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Milkshakes and laughter

The morning devotional said “Learn to laugh at yourself more freely. Don’t take yourself or your circumstances so seriously.”

I would soon be acting out these words.

The ad promised – “Thirty-five flavors of milkshakes.” So, my wife and I decided to drive to the curb-side service restaurant and order hot dogs and milkshakes. My milkshake was peanut butter and chocolate fudge. It was perfect, even on a cold, wintry day.

After the server delivered the order to our car, we noticed several empty tables, so we decided to enjoy our meal outside.

I was climbing out of the car with food in one hand and milkshake in the other. The shake slid out of my hand, bounced on my leg and hit the concrete pavement with a loud splat. The contents of my peanut butter and chocolate fudge milkshake leaped out of the container onto my pants and my shoes.

There I was, standing in a restaurant parking lot with milkshake drippings an inch thick on my pants going all the way down to the top of my shoes. Looking back, I’m not sure any of the peanut butter and chocolate fudge milkshake touched the pavement. It was all on me.

For the record, I’m not proud of what happened next.

I took off my shoe while screaming and proceeded to hit the pavement with my shoe. What? Yes, I was beating the pavement and yelling at my ice cream-covered shoe.

Why? I have no idea. I did calm down enough to go inside and get cleaned up somewhat. The poor waitress offered to make me another milkshake but all I could say was, “I’ve lost all desire for a milkshake.”

Ok. I know this is embarrassing. But after calming down, I chose to laugh. Remember the devotion. “Learn to laugh at yourself more freely. Don’t take yourself or your circumstances so seriously.”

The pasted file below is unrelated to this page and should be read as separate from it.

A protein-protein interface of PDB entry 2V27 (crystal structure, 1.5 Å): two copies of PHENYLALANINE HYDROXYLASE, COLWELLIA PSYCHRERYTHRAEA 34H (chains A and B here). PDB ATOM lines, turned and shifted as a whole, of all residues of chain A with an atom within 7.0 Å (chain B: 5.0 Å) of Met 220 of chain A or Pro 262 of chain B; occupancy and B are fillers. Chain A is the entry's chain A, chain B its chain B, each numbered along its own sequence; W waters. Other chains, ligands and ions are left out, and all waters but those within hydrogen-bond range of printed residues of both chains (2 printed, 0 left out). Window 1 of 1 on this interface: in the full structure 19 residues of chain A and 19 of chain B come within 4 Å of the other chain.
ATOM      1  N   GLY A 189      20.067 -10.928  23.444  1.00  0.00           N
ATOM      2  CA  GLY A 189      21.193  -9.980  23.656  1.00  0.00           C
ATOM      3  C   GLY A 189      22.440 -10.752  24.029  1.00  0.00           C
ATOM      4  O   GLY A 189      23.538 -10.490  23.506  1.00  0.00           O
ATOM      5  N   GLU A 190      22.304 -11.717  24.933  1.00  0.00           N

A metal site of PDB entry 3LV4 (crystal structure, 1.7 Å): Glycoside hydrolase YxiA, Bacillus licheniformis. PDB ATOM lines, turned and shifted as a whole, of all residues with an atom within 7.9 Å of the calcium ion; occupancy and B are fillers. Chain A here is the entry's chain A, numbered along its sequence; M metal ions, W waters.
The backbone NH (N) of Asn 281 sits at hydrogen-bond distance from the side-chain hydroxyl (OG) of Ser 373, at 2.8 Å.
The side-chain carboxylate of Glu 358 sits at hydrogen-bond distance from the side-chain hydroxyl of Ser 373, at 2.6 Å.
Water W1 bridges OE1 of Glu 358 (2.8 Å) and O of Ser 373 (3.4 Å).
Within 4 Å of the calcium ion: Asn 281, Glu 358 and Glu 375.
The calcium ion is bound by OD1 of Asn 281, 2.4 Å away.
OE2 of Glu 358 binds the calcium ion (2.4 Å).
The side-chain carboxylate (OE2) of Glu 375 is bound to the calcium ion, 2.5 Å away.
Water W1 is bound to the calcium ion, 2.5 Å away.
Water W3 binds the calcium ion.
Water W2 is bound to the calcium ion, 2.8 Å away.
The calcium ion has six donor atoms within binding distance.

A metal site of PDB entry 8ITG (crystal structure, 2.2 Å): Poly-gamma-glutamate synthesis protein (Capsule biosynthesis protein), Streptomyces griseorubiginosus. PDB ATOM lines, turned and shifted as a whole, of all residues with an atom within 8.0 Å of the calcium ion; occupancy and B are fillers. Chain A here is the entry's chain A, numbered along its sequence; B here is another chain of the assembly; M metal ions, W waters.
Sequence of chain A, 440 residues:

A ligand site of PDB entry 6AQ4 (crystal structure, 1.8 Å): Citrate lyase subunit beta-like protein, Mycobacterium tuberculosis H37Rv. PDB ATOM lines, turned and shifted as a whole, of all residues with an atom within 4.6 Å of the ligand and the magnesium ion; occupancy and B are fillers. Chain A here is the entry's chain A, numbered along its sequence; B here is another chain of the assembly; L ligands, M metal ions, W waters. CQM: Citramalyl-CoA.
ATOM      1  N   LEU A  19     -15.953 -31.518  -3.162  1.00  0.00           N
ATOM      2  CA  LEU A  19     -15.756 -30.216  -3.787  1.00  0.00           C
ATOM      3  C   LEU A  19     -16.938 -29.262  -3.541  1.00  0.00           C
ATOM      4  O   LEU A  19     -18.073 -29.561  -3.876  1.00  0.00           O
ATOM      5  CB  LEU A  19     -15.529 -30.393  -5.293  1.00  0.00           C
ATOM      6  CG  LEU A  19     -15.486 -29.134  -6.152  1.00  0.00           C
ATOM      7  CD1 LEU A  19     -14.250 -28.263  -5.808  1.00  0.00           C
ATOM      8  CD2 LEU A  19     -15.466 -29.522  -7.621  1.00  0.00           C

Sometimes, we need to laugh even if the joke is on us. Proverbs 17:22 teaches, “A cheerful heart is good medicine, but a crushed spirit dries up the bones.”

I know you’re thinking that being a minister is serious business. So true, I am exposed to the most sensitive and tragic moments in a person’s life.

When there is an illness, death or marital dispute, I receive the call to listen and offer the wisdom and comfort of God’s presence.

But over the years, I have discovered something profound. God has a wonderful sense of humor and God’s creatures were created to laugh as well as cry.

Jesus said in Luke 6:21, “God blesses you who weep now, for the time will come when you will laugh with joy.” What a great promise.

This is what I’ve learned about laughter:

• Laughter can calm your fears.

• Laughter can restore your hope.

• Laughter can ease your pain.

• Laughter can strengthen your resolve.

• Laughter can turn arrogance into humility.

Devotional writer Sarah Young wrote, “Laughter lightens your load and lifts your heart into heavenly places. Your laughter rises to heaven and blends with angelic melodies of praise. Just as parents delight in the laughter of their children, so I delight in hearing My children laugh. I rejoice when you trust Me enough to enjoy our life lightheartedly.”

I will not order a peanut butter, chocolate fudge milkshake anytime soon but I do plan to overcome the embarrassment of looking and acting foolish by telling this story to anyone who will listen and laugh.

I think God would laugh too.

REV. LARRY E. DAVIES can be reached at larrydavies@vaumc.org.